Use the information on this page to make sure you qualify for as many scholarships as possible! Be sure to also visit our Scholarship Checklist webpages, for suggested scholarship timelines:
Scholarship Game Plan
Your first objective in thinking about scholarships is to develop a game plan. Scolarships are often competitive and usually have an application deadline between December and February. For this reason, you should begin your scholarship search in your junior year of high school. Start with the following steps to ensure a successful scholarship search:
Get Organized: Find a blank spiral notebook and grab a folder. Use the notebook to write down the names of scholarships you find and application deadline dates. You may also want to write down the Web site or location of the scholarship information. Remember, you should start this process during your junior year of high school, and you will want to remember how to get the scholarship applications during your senior year.
Begin Your Search: Be sure to search for both private scholarships and scholarships offered by MTSU, such as Foundation Scholarships. Keep accurate records of all the scholarships you find.
Stay Focused: At times you may run into dead ends or may feel as if the search is hopeless. Keep going--something may turn up. There are plenty of scholarships out there. It just takes some endurance!
Apply, Apply, Apply: Most private scholarship deadlines fall between December and February. Most MTSU Foundation Scholarships have an application deadline of February 15. Have everything ready to mail or submit electronically at least one month before the deadline. Apply for every scholarship for which you meet the criteria. the early bird catches the worm, and the more scholarships for which you apply, the more chances you have to win!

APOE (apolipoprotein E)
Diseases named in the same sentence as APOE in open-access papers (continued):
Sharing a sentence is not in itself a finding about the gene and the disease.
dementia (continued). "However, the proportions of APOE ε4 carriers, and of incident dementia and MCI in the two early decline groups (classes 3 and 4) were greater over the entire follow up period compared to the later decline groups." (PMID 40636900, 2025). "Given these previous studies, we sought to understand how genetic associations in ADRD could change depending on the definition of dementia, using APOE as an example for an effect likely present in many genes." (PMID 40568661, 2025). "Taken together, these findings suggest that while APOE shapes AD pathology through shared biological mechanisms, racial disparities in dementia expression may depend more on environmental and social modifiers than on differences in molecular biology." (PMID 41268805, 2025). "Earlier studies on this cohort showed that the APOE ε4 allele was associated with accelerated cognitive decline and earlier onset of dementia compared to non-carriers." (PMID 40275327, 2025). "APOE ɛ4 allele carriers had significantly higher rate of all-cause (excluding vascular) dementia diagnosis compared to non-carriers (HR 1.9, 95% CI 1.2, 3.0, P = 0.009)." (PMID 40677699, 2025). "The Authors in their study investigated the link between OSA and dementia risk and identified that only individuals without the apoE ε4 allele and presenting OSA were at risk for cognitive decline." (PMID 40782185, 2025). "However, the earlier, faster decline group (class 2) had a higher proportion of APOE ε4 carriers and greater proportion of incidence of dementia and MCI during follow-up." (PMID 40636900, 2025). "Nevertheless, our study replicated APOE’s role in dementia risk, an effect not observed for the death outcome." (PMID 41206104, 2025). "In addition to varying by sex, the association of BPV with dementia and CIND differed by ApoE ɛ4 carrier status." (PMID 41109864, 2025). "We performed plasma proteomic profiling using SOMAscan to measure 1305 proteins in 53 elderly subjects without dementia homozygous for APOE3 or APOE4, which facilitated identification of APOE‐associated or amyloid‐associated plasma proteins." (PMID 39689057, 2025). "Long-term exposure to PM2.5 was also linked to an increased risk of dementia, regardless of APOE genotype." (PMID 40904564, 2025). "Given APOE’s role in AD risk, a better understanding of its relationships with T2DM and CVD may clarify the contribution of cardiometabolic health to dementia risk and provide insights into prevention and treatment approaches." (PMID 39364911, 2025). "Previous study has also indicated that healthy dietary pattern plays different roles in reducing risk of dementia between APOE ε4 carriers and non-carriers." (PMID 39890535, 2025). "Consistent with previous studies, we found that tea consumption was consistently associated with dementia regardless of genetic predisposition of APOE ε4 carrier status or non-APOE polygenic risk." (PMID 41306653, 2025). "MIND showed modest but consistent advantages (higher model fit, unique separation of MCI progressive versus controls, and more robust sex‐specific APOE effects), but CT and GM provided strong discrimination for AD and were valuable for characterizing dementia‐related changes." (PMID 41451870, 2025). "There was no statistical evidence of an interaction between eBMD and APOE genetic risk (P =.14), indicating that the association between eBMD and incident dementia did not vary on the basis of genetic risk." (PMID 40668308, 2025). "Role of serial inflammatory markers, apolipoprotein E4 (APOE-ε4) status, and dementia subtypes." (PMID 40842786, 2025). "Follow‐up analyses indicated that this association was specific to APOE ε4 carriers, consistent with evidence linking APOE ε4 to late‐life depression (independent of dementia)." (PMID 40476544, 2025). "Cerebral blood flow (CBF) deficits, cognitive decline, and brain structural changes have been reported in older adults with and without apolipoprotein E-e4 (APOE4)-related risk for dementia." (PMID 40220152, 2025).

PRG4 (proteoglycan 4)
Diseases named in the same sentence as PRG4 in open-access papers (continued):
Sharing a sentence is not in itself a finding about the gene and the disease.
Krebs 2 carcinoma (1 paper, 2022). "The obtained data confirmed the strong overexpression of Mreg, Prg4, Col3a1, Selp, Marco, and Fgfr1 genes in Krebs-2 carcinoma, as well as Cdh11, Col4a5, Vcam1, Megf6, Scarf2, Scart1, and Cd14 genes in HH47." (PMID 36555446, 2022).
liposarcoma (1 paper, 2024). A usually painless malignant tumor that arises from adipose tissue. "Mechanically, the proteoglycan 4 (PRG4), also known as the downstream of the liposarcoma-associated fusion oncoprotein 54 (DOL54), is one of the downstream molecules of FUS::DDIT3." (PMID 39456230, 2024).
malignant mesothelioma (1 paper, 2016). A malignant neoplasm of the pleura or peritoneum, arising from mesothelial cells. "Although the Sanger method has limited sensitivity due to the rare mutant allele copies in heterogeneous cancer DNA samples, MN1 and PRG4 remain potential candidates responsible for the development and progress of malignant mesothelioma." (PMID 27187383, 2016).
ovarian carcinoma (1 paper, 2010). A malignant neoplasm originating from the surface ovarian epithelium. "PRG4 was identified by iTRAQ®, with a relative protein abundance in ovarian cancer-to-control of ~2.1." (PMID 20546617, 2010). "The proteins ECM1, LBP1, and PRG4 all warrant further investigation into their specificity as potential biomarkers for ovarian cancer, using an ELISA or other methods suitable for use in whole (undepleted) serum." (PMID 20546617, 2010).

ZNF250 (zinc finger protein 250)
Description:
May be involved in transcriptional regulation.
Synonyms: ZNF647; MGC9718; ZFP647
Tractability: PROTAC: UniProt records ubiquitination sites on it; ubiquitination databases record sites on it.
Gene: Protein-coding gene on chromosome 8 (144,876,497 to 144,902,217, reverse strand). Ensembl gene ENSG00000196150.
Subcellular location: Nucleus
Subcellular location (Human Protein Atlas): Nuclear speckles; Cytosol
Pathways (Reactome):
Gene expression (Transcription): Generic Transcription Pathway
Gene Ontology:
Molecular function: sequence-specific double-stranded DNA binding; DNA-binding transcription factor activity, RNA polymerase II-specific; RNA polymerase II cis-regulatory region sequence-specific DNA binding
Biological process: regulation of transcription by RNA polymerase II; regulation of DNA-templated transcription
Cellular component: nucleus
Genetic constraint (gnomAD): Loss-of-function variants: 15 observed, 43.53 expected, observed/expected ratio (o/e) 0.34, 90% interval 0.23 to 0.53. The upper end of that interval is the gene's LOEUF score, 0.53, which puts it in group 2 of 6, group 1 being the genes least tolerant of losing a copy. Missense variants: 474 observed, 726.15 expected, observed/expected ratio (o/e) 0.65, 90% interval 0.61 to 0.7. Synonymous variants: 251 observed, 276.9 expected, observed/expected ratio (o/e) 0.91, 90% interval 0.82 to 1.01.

Follow Up: Be sure to follow up on applications that you have submitted. Be persistent, but not overbearing. Following up should keep things from slipping through the paperwork cracks.
Respond: As soon as an award letter or phone call reaches you with the great news, send that person or company a thank-you card or letter. You may want to include a photo to personalize your message.
Scholarship Search Tips
During your junior year in high school, begin searching for scholarships. You may want to register with a free scholarship search Web site to find information about awards that match your profile. When thinking about where to search for scholarships and what to search for, think outside the box. Yes, the internet is a great resource, but so are high school counselors, professors, church youth coordinators and pastors, college financial aid offices and web sites, and local community organizations. Please visit our Private Scholarships page for more information about identifying and applying for scholarships through private companies and organizations.
Beware of Scams! In your search for money for college, be careful to watch for people who just want your money. If someone asks you to pay for scholarship information, just say no! The information is available without charge through other sources, such as a high school guidance office or the above websites.
Scholarship Essay Writing Tips
Yes, part of applying for scholarships will involve writing. Hopefully, your English professor has taught you all the wonderful skills of writing fluently and professionally. There is not a magical scholarship essay template. It should be all about you! Below are a few do's and don'ts.
Scholarship committees understand that college is expensive and students may or may not want their parents to pay for it. Many students will place comments like this in their essays, but we recommend that you focus instead on things that will make you stand out from the crowd. Picture this: you are sitting at a desk with a pile of scholarship applications and essays. As you are reading the essays, you make two stacks: 1) The WOW Stack and 2) The "Your're like Everyone Else" Stack. You want to be in the WOW stack, so WOW the reader with your essay.
Include unique details about you! You should be the best advertiser for yourself. If you are having a tough time, ask your parents, friends, and teachers what they think about you.
Guide your essay around the purpose of the scholarship. How does your uniqueness serve the scholarship's purpose?
Type your essay unless the application requests a handwritten copy. Several people will read your essay (once you make it into the WOW! stack), so be nice to those people and use a crisp black font, 10-12 font size, and one inch borders. These are the basics for document formatting.
Read and re-read your essay. Be sure several people read it for errors. Give the essay to people you hardly know and ask them if they would give this person a scholarship!
Try not to be too lengthy. Unless the guidelines for a scholarship suggest that you write 3 to 4 pages, try to keep your essay to one page.